Every now and then, I like to trawl through Nintendo’s various digital marketplaces to see if anything interesting catches my eye.
The most bounteous sources of unusual and cheap Nintendo- based entertainment to date have been the 3DS eShop, which brought us games such as the highly unusual but thoroughly compelling Puzzle Labyrinth, and the Switch’s eShop, which is awash with small-scale indie projects from all over the world.
One that grabbed my attention recently — primarily due to it being on sale for less than what you’d pay for breakfast at Starbucks — was Yōdanji, a game originally released by Kemco for PC, mobile and Switch in 2017, and a self-described “coffee-break roguelike themed after Japanese folklore tales”. I’m in! Let’s take a look.
Yōdanji’s concept — not that it really matters once you start playing — is based around a fictional smartphone application that allows people to capture yōkai, the many varied and wonderful creatures and spiritual entities from Japanese folklore. This isn’t a Yōkai Watch or Pokémon ripoff, mind you; here, you actually take on the role of the yōkai you acquire in an attempt to… well, acquire more of them.
You begin the game with a semi-random selection of three yōkai, and four ways to play. A simple, short tutorial walks you through the basic controls and gets you up and running within a couple of minutes; the main Yōkai Hunt mode tasks you with retrieving three scrolls and taking them to the tenth level of the dungeon; the Picnic mode is the same but easier; and an Endless mode provides the longevity after you’ve unlocked all the available yōkai.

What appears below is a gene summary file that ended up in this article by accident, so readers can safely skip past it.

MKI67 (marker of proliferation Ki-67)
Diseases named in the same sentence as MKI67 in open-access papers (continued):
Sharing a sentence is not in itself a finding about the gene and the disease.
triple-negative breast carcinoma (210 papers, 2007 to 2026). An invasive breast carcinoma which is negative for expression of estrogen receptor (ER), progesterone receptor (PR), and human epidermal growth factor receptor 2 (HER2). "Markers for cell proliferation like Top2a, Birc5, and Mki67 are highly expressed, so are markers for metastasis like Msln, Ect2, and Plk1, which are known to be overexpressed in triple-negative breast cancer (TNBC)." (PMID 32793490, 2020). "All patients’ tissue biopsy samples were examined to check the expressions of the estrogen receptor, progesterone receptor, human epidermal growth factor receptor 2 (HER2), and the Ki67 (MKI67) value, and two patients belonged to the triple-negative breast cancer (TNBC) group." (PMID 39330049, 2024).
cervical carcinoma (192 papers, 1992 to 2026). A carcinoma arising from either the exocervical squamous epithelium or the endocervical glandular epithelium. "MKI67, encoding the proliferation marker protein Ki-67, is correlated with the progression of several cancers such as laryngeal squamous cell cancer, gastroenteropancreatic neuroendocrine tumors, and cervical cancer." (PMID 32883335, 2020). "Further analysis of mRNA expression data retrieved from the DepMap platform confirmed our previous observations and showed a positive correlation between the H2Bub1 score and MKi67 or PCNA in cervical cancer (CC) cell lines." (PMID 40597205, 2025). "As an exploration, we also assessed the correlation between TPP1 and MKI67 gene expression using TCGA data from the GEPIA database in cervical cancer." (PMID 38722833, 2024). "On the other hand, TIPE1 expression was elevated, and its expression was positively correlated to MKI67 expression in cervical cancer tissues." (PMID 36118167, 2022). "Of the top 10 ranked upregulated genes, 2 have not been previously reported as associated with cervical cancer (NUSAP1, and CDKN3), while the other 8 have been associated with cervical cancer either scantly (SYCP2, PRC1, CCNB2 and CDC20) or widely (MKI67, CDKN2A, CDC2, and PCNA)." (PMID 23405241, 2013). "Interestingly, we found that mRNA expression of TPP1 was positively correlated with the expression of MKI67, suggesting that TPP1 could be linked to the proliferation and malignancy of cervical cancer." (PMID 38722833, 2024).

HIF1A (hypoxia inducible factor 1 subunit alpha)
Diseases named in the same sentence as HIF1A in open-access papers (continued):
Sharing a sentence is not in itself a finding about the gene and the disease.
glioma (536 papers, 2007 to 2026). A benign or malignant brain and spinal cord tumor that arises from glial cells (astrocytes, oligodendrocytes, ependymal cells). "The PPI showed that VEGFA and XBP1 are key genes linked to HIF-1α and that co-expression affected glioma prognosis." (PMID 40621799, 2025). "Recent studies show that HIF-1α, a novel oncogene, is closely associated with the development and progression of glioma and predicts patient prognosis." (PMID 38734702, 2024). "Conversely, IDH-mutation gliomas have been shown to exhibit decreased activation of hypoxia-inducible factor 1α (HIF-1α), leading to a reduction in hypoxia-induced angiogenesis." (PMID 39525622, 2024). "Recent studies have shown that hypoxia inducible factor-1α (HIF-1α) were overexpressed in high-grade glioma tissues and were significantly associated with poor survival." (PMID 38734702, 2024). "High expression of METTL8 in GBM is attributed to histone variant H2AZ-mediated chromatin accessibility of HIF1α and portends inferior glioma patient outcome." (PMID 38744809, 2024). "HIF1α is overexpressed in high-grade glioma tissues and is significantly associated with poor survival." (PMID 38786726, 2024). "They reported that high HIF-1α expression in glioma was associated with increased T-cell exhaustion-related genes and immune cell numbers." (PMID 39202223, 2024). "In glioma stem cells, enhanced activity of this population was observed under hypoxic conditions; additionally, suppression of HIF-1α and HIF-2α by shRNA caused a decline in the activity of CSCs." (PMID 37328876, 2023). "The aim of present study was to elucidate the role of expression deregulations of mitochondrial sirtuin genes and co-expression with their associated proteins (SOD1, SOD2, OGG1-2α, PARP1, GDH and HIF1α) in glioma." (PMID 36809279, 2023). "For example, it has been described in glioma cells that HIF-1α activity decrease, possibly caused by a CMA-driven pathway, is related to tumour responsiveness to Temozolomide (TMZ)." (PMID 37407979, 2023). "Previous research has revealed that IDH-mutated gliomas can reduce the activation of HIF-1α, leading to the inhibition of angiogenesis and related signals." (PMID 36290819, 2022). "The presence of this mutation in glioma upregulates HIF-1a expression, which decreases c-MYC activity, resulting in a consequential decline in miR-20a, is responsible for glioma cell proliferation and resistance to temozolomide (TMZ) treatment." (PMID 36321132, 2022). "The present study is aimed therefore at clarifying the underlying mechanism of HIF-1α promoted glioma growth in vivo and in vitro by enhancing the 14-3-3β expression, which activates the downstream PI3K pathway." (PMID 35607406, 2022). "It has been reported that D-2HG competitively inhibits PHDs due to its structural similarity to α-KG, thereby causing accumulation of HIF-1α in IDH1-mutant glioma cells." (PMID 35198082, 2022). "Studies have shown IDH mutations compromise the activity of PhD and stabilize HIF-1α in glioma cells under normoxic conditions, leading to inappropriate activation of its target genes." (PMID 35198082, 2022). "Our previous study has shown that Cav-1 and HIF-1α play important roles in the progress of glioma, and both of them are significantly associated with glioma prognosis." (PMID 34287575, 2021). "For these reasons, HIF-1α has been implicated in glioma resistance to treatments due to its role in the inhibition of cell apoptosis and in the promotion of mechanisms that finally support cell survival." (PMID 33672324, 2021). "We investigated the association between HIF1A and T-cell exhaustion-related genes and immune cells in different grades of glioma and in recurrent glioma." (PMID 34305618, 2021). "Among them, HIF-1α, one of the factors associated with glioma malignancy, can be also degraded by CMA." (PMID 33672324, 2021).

Each yōkai has four different skills, each of which has a cost to unleash both in terms of your “SP” meter and the hidden “hunger” statistic. Each skill also has four tiers of effectiveness, and you get to upgrade (or unlock) one of these skills each time you level up.
Yōdanji has an unconventional levelling system. Rather than earning experience by defeating enemies, you instead gain levels by hunting down a hitodama (a ball of blue flame representing a human soul) that is lurking in each of the ten levels. You start each run directly in front of one of these so you can always immediately unlock a skill, but others have to be sought out — and sometimes enemies have captured them, requiring you to defeat the enemy before you can absorb the hitodama’s power and level up.
What this means in practice is that there’s no need to grind in Yōdanji; instead, the only real “requirement” for each level is to find the hitodama and, on levels 4, 6 and 9, one of the three scrolls you require to reveal the boss and unlock a new yōkai. However, it’s still worth exploring each level to try and track down other items, the most useful of which are magical talismans which confer some sort of passive bonus on you while they are held.
There’s a twist, though; your inventory can only hold five items. And that includes the three scrolls you need to unlock the boss and any talismans you stumble across. That, as you might expect, doesn’t leave a lot of room for food and healing items.
Fortunately, you have a few options available to you. Unusually for a modern roguelike, you are able to return to previous levels via staircases up, allowing you the opportunity to “dump” items you don’t need immediately on an earlier level and then come back to retrieve them later. This is especially useful with the scrolls; using this system, you can put two of the scrolls in place to unlock the boss then go back and retrieve the third from an earlier level, allowing you more inventory space to store healing or buff items. This also means that you can’t really “miss” anything, since you can always return to a previous level to pick up something you left behind.